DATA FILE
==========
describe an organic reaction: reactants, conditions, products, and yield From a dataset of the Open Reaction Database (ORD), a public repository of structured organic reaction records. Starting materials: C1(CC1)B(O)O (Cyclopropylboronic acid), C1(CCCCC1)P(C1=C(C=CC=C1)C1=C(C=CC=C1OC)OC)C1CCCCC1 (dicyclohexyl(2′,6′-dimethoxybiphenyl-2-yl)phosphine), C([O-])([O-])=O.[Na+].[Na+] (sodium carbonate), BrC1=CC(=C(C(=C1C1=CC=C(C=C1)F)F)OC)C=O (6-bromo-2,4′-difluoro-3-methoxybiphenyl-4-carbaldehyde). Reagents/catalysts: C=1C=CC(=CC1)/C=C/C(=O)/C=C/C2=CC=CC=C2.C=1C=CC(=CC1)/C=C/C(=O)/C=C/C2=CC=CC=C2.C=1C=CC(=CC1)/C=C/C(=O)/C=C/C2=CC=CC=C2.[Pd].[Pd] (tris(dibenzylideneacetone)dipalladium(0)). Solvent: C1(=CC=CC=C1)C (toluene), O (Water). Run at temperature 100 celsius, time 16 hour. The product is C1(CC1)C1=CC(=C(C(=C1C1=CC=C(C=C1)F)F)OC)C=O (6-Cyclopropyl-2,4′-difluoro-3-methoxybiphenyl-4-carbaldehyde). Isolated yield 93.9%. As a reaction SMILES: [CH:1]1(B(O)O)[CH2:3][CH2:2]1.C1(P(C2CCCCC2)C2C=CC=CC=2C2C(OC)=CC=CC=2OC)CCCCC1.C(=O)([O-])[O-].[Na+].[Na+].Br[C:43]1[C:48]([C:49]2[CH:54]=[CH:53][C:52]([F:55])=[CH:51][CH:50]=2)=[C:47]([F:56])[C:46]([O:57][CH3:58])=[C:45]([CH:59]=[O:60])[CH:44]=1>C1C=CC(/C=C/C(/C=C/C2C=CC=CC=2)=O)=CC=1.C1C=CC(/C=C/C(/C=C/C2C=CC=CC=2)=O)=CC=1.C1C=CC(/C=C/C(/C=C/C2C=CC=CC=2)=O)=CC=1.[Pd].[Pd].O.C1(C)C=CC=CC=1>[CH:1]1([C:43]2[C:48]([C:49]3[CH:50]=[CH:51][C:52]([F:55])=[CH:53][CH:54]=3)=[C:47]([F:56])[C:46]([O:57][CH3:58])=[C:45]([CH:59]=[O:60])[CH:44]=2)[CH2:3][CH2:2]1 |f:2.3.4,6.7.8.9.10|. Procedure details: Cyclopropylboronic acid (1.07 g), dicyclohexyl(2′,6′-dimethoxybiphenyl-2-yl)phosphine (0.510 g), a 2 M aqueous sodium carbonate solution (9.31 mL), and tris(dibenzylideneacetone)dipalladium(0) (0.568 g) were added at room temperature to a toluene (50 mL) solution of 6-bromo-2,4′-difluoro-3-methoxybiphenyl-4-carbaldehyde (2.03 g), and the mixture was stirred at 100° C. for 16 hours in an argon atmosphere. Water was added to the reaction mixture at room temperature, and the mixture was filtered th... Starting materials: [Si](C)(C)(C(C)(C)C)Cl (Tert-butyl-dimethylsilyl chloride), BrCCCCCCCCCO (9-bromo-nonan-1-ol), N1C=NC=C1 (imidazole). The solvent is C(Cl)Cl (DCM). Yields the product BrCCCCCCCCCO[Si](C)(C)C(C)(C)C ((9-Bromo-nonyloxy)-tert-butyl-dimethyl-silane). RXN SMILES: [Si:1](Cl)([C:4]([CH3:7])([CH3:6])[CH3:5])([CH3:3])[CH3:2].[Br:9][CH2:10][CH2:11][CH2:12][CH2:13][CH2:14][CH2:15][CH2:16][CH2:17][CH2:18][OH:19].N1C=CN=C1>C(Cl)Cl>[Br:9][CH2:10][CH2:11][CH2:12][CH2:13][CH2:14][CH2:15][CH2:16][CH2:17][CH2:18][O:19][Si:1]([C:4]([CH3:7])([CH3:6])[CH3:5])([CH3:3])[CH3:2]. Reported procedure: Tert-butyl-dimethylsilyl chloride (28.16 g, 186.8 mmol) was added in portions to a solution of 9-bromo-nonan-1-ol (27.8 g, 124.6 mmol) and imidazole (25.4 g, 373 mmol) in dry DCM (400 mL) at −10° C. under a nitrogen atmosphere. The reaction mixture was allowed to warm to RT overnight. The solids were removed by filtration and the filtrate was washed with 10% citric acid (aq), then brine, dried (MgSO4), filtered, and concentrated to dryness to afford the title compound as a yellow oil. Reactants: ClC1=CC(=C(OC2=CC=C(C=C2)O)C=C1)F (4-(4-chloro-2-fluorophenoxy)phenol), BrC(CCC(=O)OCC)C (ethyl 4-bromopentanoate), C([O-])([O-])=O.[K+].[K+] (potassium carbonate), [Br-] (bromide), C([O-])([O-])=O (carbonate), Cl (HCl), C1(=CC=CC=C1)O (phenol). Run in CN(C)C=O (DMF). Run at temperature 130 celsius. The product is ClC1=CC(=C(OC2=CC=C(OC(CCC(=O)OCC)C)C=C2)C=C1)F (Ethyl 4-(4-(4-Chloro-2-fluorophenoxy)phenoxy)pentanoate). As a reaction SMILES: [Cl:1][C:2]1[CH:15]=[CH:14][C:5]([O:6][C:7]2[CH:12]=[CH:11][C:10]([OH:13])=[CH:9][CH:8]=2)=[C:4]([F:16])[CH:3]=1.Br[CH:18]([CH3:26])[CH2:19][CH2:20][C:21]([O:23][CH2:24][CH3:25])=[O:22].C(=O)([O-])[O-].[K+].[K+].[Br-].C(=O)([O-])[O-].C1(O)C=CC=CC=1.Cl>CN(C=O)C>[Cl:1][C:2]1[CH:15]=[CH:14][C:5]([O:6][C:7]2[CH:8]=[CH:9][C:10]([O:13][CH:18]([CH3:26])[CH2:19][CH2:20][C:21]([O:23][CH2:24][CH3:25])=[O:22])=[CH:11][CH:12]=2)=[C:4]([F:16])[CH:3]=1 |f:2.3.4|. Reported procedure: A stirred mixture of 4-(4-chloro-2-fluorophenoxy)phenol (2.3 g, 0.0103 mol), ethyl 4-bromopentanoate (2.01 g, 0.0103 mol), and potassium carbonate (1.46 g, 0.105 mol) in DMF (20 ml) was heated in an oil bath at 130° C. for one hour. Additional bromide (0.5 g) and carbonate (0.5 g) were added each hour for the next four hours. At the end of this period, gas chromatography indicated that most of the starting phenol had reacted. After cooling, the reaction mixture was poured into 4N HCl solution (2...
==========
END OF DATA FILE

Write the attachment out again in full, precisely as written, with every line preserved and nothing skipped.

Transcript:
describe an organic reaction: reactants, conditions, products, and yield From a dataset of the Open Reaction Database (ORD), a public repository of structured organic reaction records. Starting materials: C1(CC1)B(O)O (Cyclopropylboronic acid), C1(CCCCC1)P(C1=C(C=CC=C1)C1=C(C=CC=C1OC)OC)C1CCCCC1 (dicyclohexyl(2′,6′-dimethoxybiphenyl-2-yl)phosphine), C([O-])([O-])=O.[Na+].[Na+] (sodium carbonate), BrC1=CC(=C(C(=C1C1=CC=C(C=C1)F)F)OC)C=O (6-bromo-2,4′-difluoro-3-methoxybiphenyl-4-carbaldehyde). Reagents/catalysts: C=1C=CC(=CC1)/C=C/C(=O)/C=C/C2=CC=CC=C2.C=1C=CC(=CC1)/C=C/C(=O)/C=C/C2=CC=CC=C2.C=1C=CC(=CC1)/C=C/C(=O)/C=C/C2=CC=CC=C2.[Pd].[Pd] (tris(dibenzylideneacetone)dipalladium(0)). Solvent: C1(=CC=CC=C1)C (toluene), O (Water). Run at temperature 100 celsius, time 16 hour. The product is C1(CC1)C1=CC(=C(C(=C1C1=CC=C(C=C1)F)F)OC)C=O (6-Cyclopropyl-2,4′-difluoro-3-methoxybiphenyl-4-carbaldehyde). Isolated yield 93.9%. As a reaction SMILES: [CH:1]1(B(O)O)[CH2:3][CH2:2]1.C1(P(C2CCCCC2)C2C=CC=CC=2C2C(OC)=CC=CC=2OC)CCCCC1.C(=O)([O-])[O-].[Na+].[Na+].Br[C:43]1[C:48]([C:49]2[CH:54]=[CH:53][C:52]([F:55])=[CH:51][CH:50]=2)=[C:47]([F:56])[C:46]([O:57][CH3:58])=[C:45]([CH:59]=[O:60])[CH:44]=1>C1C=CC(/C=C/C(/C=C/C2C=CC=CC=2)=O)=CC=1.C1C=CC(/C=C/C(/C=C/C2C=CC=CC=2)=O)=CC=1.C1C=CC(/C=C/C(/C=C/C2C=CC=CC=2)=O)=CC=1.[Pd].[Pd].O.C1(C)C=CC=CC=1>[CH:1]1([C:43]2[C:48]([C:49]3[CH:50]=[CH:51][C:52]([F:55])=[CH:53][CH:54]=3)=[C:47]([F:56])[C:46]([O:57][CH3:58])=[C:45]([CH:59]=[O:60])[CH:44]=2)[CH2:3][CH2:2]1 |f:2.3.4,6.7.8.9.10|. Procedure details: Cyclopropylboronic acid (1.07 g), dicyclohexyl(2′,6′-dimethoxybiphenyl-2-yl)phosphine (0.510 g), a 2 M aqueous sodium carbonate solution (9.31 mL), and tris(dibenzylideneacetone)dipalladium(0) (0.568 g) were added at room temperature to a toluene (50 mL) solution of 6-bromo-2,4′-difluoro-3-methoxybiphenyl-4-carbaldehyde (2.03 g), and the mixture was stirred at 100° C. for 16 hours in an argon atmosphere. Water was added to the reaction mixture at room temperature, and the mixture was filtered th... Starting materials: [Si](C)(C)(C(C)(C)C)Cl (Tert-butyl-dimethylsilyl chloride), BrCCCCCCCCCO (9-bromo-nonan-1-ol), N1C=NC=C1 (imidazole). The solvent is C(Cl)Cl (DCM). Yields the product BrCCCCCCCCCO[Si](C)(C)C(C)(C)C ((9-Bromo-nonyloxy)-tert-butyl-dimethyl-silane). RXN SMILES: [Si:1](Cl)([C:4]([CH3:7])([CH3:6])[CH3:5])([CH3:3])[CH3:2].[Br:9][CH2:10][CH2:11][CH2:12][CH2:13][CH2:14][CH2:15][CH2:16][CH2:17][CH2:18][OH:19].N1C=CN=C1>C(Cl)Cl>[Br:9][CH2:10][CH2:11][CH2:12][CH2:13][CH2:14][CH2:15][CH2:16][CH2:17][CH2:18][O:19][Si:1]([C:4]([CH3:7])([CH3:6])[CH3:5])([CH3:3])[CH3:2]. Reported procedure: Tert-butyl-dimethylsilyl chloride (28.16 g, 186.8 mmol) was added in portions to a solution of 9-bromo-nonan-1-ol (27.8 g, 124.6 mmol) and imidazole (25.4 g, 373 mmol) in dry DCM (400 mL) at −10° C. under a nitrogen atmosphere. The reaction mixture was allowed to warm to RT overnight. The solids were removed by filtration and the filtrate was washed with 10% citric acid (aq), then brine, dried (MgSO4), filtered, and concentrated to dryness to afford the title compound as a yellow oil. Reactants: ClC1=CC(=C(OC2=CC=C(C=C2)O)C=C1)F (4-(4-chloro-2-fluorophenoxy)phenol), BrC(CCC(=O)OCC)C (ethyl 4-bromopentanoate), C([O-])([O-])=O.[K+].[K+] (potassium carbonate), [Br-] (bromide), C([O-])([O-])=O (carbonate), Cl (HCl), C1(=CC=CC=C1)O (phenol). Run in CN(C)C=O (DMF). Run at temperature 130 celsius. The product is ClC1=CC(=C(OC2=CC=C(OC(CCC(=O)OCC)C)C=C2)C=C1)F (Ethyl 4-(4-(4-Chloro-2-fluorophenoxy)phenoxy)pentanoate). As a reaction SMILES: [Cl:1][C:2]1[CH:15]=[CH:14][C:5]([O:6][C:7]2[CH:12]=[CH:11][C:10]([OH:13])=[CH:9][CH:8]=2)=[C:4]([F:16])[CH:3]=1.Br[CH:18]([CH3:26])[CH2:19][CH2:20][C:21]([O:23][CH2:24][CH3:25])=[O:22].C(=O)([O-])[O-].[K+].[K+].[Br-].C(=O)([O-])[O-].C1(O)C=CC=CC=1.Cl>CN(C=O)C>[Cl:1][C:2]1[CH:15]=[CH:14][C:5]([O:6][C:7]2[CH:8]=[CH:9][C:10]([O:13][CH:18]([CH3:26])[CH2:19][CH2:20][C:21]([O:23][CH2:24][CH3:25])=[O:22])=[CH:11][CH:12]=2)=[C:4]([F:16])[CH:3]=1 |f:2.3.4|. Reported procedure: A stirred mixture of 4-(4-chloro-2-fluorophenoxy)phenol (2.3 g, 0.0103 mol), ethyl 4-bromopentanoate (2.01 g, 0.0103 mol), and potassium carbonate (1.46 g, 0.105 mol) in DMF (20 ml) was heated in an oil bath at 130° C. for one hour. Additional bromide (0.5 g) and carbonate (0.5 g) were added each hour for the next four hours. At the end of this period, gas chromatography indicated that most of the starting phenol had reacted. After cooling, the reaction mixture was poured into 4N HCl solution (2...